During her Senate campaign, in which she told staff she wanted to be “the next John McCain,” she specifically talked about bipartisan solutions to climate change.
“It’s working together, Republicans and Democrats from these states across the region, that’s how we will find solutions to these challenges,” said Sinema, describing herself as an outdoor enthusiast who wanted to protect the state’s beauty for future generations.
Sinema has pointed to the infrastructure bill that she helped craft as proof that bipartisanship can solve problems. Her congressional website extols the provisions of the bill for water, wildfire, clean energy and grid updates that reduce estimated emissions by about 5 percent. Yet the fact sheets on the site tout the climate friendly accomplishments without using the words “climate change,” a term that many Republicans object to.
Diane Brown, executive director of the Arizona Public Interest Research Group (AzPIRG), sees Sinema’s actions as effective politics in a sharply divided Arizona, which concluded a recount of the 2020 presidential election last week that took more than five months, cost $6 million dollars and ultimately added votes to the Democratic president’s win.
“Sen. Sinema has consistently taken an approach focused more on public policy than partisan politics,” said Brown, whose group supports the senator.
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Others contend that Sinema’s effort to find that elusive common ground in the U.S. Senate has caused her to lose her sense of direction.
She was absent for the vote to create the Jan. 6 insurrection investigation commission and opposed the $15 minimum wage. “She’s made it pretty clear that she enjoys being the enemy of the left, she thinks that is good for her politically in Arizona,” said Tré Easton of the Battle Born Collective, which advises grassroots organizations that sprung up during the Trump era. “And, to the extent that the left is angry with her, that’s probably her political sweet spot.”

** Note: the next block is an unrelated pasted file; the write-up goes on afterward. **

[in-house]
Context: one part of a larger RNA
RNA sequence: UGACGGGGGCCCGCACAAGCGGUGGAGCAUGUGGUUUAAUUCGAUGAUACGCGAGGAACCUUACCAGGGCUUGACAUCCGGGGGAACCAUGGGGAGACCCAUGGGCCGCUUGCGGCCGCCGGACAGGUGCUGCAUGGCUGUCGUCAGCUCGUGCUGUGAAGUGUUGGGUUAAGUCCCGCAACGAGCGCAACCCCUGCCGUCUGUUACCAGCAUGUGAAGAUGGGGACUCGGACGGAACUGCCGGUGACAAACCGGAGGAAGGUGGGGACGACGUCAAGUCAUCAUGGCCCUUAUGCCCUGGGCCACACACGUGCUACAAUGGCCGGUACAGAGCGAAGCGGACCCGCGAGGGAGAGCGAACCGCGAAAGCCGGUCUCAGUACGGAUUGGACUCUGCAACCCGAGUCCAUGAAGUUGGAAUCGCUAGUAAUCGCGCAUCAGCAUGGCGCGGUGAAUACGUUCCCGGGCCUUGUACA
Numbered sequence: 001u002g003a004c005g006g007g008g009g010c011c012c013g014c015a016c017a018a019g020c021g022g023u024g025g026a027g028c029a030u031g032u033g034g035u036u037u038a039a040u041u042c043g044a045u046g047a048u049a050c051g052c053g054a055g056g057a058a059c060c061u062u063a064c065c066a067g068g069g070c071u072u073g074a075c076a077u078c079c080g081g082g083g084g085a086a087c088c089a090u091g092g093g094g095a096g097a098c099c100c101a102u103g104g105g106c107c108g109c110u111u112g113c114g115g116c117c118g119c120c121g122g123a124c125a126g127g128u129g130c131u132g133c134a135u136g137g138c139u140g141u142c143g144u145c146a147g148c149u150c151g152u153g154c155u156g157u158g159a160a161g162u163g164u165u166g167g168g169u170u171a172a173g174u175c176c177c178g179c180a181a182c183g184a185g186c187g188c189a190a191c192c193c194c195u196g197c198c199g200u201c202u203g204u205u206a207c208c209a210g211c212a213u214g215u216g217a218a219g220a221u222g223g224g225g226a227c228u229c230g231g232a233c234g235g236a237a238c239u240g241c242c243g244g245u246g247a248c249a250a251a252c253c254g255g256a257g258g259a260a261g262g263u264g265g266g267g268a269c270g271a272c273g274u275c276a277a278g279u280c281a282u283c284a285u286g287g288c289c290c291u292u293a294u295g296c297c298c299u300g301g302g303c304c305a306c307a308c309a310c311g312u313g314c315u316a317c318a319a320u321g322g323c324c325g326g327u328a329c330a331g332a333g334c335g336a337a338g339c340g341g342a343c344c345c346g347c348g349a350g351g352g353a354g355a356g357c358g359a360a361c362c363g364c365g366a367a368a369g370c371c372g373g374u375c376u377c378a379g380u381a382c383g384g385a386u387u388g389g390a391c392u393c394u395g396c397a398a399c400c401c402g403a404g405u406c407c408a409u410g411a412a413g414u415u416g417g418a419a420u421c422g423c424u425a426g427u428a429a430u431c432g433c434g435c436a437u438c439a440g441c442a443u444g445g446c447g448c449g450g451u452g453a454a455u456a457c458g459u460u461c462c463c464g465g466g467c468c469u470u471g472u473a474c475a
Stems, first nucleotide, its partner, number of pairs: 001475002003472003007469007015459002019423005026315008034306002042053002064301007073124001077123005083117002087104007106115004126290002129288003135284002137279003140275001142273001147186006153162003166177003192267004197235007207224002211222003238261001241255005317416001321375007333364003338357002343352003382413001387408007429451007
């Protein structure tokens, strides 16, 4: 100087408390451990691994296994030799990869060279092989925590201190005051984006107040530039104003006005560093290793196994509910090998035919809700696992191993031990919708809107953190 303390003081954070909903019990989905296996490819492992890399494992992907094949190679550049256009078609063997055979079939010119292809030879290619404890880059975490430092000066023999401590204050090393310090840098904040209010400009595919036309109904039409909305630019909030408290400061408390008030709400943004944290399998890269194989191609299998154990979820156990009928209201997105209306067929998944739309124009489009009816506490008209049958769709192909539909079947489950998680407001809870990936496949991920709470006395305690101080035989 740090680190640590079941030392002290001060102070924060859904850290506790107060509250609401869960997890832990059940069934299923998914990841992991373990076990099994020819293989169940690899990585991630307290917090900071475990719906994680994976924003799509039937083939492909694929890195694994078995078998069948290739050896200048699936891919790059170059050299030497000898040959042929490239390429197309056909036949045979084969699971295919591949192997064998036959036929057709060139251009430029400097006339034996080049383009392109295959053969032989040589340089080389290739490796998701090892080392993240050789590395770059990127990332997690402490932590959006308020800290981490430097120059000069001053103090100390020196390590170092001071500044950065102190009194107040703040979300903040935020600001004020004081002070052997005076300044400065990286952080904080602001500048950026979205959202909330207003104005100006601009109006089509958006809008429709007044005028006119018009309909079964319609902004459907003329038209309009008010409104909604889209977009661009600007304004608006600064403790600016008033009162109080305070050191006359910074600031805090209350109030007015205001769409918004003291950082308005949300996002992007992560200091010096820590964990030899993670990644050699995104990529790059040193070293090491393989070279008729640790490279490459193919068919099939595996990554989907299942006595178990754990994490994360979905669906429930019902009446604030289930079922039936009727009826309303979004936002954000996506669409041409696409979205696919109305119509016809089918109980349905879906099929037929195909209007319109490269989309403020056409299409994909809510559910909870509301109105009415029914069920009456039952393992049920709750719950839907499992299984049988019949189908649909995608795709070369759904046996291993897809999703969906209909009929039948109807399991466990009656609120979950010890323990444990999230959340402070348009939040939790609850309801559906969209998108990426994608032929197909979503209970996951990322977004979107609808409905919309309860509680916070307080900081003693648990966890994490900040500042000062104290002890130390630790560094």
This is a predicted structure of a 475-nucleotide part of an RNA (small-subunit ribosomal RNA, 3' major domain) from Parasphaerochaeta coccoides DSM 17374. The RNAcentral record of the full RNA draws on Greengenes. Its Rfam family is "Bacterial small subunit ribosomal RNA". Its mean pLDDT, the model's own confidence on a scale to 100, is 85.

The League of Conservation Voters said Sinema cast pro-environment votes only 62 percent of the time in 2020 for the second lowest score among Senate Democrats and just above Manchin’s 54 percent; Democratic senators overall averaged scores of more than 90 percent.
Then-Congresswoman Sinema was one of seven House Democrats in 2018 who voted with the GOP majority in favor of a non-binding resolution denouncing carbon taxes. As a senator, she voted to confirm President Donald Trump’s appointees in key environmental positions, while supporting a resolution to allow his rollbacks of environmental regulations and opposing the Green New Deal.
National groups are stepping up their efforts targeting Sinema’s politics, too.
R.L. Miller, founder of California-based Climate Hawks Vote, pointed out that Sinema was named this summer as one of the 11 senators who Exxon regards as central to its efforts to derail national climate legislation. She said Sinema has failed to make positive contributions to climate policy and could face an intra-party challenge for reelection because she’s refusing to support the Democratic agenda at this crucial time.
“I really think that the Democratic base in Arizona is so angry with her that it’s gonna kill off her career,” said Miller, who said progressives have already begun considering prospects to line up a strong primary challenger for Sinema in 2024.
“We’ve seen this movie before,” said Miller. “I just don’t know whether it ends badly for her or for all of us.”
While the Senate has struggled with the reconciliation package, a chapter of the youth-led Sunrise Movement based in Tempe has been protesting outside Sinema’s office even though it is unoccupied because of the Covid-19 pandemic.
“Reconciliation is one of the best opportunities to have any climate legislation, or climate spending, in the next two years,” said organizer Casey Clowes.
“We’re posing the question to Sen. Sinema: ‘Which side are you on? On the side of constituents who are trying to solve and survive the climate crisis, or on the side of the fossil fuel executives?’”